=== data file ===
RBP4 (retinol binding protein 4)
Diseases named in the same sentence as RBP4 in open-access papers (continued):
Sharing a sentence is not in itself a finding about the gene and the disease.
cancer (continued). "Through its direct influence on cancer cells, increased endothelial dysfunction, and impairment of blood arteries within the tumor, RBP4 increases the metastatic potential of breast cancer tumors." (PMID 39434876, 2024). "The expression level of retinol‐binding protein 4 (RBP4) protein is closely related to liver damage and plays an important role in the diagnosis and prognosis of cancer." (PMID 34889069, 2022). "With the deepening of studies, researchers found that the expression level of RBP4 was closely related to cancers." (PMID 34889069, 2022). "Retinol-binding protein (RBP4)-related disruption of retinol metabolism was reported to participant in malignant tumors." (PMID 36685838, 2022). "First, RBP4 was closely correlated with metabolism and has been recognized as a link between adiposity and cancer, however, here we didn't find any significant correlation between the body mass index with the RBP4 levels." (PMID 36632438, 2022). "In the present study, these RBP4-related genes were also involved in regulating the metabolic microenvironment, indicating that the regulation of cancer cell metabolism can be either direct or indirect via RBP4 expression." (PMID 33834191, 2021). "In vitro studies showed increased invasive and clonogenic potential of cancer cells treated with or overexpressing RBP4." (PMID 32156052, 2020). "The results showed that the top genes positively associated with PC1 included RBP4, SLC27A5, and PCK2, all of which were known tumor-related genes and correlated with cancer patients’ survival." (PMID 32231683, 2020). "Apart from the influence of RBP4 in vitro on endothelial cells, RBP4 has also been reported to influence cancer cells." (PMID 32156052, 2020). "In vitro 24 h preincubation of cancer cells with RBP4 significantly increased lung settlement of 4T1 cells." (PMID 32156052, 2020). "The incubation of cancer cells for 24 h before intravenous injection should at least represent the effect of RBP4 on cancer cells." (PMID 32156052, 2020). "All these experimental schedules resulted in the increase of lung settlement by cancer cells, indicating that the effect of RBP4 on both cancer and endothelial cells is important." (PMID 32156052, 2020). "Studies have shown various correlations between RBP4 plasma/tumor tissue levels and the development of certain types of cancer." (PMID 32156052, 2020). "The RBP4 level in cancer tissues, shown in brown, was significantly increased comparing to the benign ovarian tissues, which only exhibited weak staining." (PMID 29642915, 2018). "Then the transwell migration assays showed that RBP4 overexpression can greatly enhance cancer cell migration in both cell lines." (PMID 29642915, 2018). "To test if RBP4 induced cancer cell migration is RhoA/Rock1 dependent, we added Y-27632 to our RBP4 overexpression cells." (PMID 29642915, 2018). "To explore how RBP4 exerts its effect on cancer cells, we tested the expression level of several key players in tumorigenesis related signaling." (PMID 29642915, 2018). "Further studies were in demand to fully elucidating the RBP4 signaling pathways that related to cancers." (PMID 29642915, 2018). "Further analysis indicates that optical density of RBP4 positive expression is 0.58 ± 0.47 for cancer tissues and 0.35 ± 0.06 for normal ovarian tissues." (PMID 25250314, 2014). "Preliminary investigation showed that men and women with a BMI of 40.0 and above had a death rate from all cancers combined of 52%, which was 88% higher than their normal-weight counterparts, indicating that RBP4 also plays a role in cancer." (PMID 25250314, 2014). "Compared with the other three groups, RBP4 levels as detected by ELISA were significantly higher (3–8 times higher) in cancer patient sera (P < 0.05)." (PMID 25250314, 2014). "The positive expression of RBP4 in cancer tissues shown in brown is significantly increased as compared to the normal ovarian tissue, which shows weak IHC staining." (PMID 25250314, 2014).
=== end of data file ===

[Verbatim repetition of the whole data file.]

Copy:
RBP4 (retinol binding protein 4)
Diseases named in the same sentence as RBP4 in open-access papers (continued):
Sharing a sentence is not in itself a finding about the gene and the disease.
cancer (continued). "Through its direct influence on cancer cells, increased endothelial dysfunction, and impairment of blood arteries within the tumor, RBP4 increases the metastatic potential of breast cancer tumors." (PMID 39434876, 2024). "The expression level of retinol‐binding protein 4 (RBP4) protein is closely related to liver damage and plays an important role in the diagnosis and prognosis of cancer." (PMID 34889069, 2022). "With the deepening of studies, researchers found that the expression level of RBP4 was closely related to cancers." (PMID 34889069, 2022). "Retinol-binding protein (RBP4)-related disruption of retinol metabolism was reported to participant in malignant tumors." (PMID 36685838, 2022). "First, RBP4 was closely correlated with metabolism and has been recognized as a link between adiposity and cancer, however, here we didn't find any significant correlation between the body mass index with the RBP4 levels." (PMID 36632438, 2022). "In the present study, these RBP4-related genes were also involved in regulating the metabolic microenvironment, indicating that the regulation of cancer cell metabolism can be either direct or indirect via RBP4 expression." (PMID 33834191, 2021). "In vitro studies showed increased invasive and clonogenic potential of cancer cells treated with or overexpressing RBP4." (PMID 32156052, 2020). "The results showed that the top genes positively associated with PC1 included RBP4, SLC27A5, and PCK2, all of which were known tumor-related genes and correlated with cancer patients’ survival." (PMID 32231683, 2020). "Apart from the influence of RBP4 in vitro on endothelial cells, RBP4 has also been reported to influence cancer cells." (PMID 32156052, 2020). "In vitro 24 h preincubation of cancer cells with RBP4 significantly increased lung settlement of 4T1 cells." (PMID 32156052, 2020). "The incubation of cancer cells for 24 h before intravenous injection should at least represent the effect of RBP4 on cancer cells." (PMID 32156052, 2020). "All these experimental schedules resulted in the increase of lung settlement by cancer cells, indicating that the effect of RBP4 on both cancer and endothelial cells is important." (PMID 32156052, 2020). "Studies have shown various correlations between RBP4 plasma/tumor tissue levels and the development of certain types of cancer." (PMID 32156052, 2020). "The RBP4 level in cancer tissues, shown in brown, was significantly increased comparing to the benign ovarian tissues, which only exhibited weak staining." (PMID 29642915, 2018). "Then the transwell migration assays showed that RBP4 overexpression can greatly enhance cancer cell migration in both cell lines." (PMID 29642915, 2018). "To test if RBP4 induced cancer cell migration is RhoA/Rock1 dependent, we added Y-27632 to our RBP4 overexpression cells." (PMID 29642915, 2018). "To explore how RBP4 exerts its effect on cancer cells, we tested the expression level of several key players in tumorigenesis related signaling." (PMID 29642915, 2018). "Further studies were in demand to fully elucidating the RBP4 signaling pathways that related to cancers." (PMID 29642915, 2018). "Further analysis indicates that optical density of RBP4 positive expression is 0.58 ± 0.47 for cancer tissues and 0.35 ± 0.06 for normal ovarian tissues." (PMID 25250314, 2014). "Preliminary investigation showed that men and women with a BMI of 40.0 and above had a death rate from all cancers combined of 52%, which was 88% higher than their normal-weight counterparts, indicating that RBP4 also plays a role in cancer." (PMID 25250314, 2014). "Compared with the other three groups, RBP4 levels as detected by ELISA were significantly higher (3–8 times higher) in cancer patient sera (P < 0.05)." (PMID 25250314, 2014). "The positive expression of RBP4 in cancer tissues shown in brown is significantly increased as compared to the normal ovarian tissue, which shows weak IHC staining." (PMID 25250314, 2014).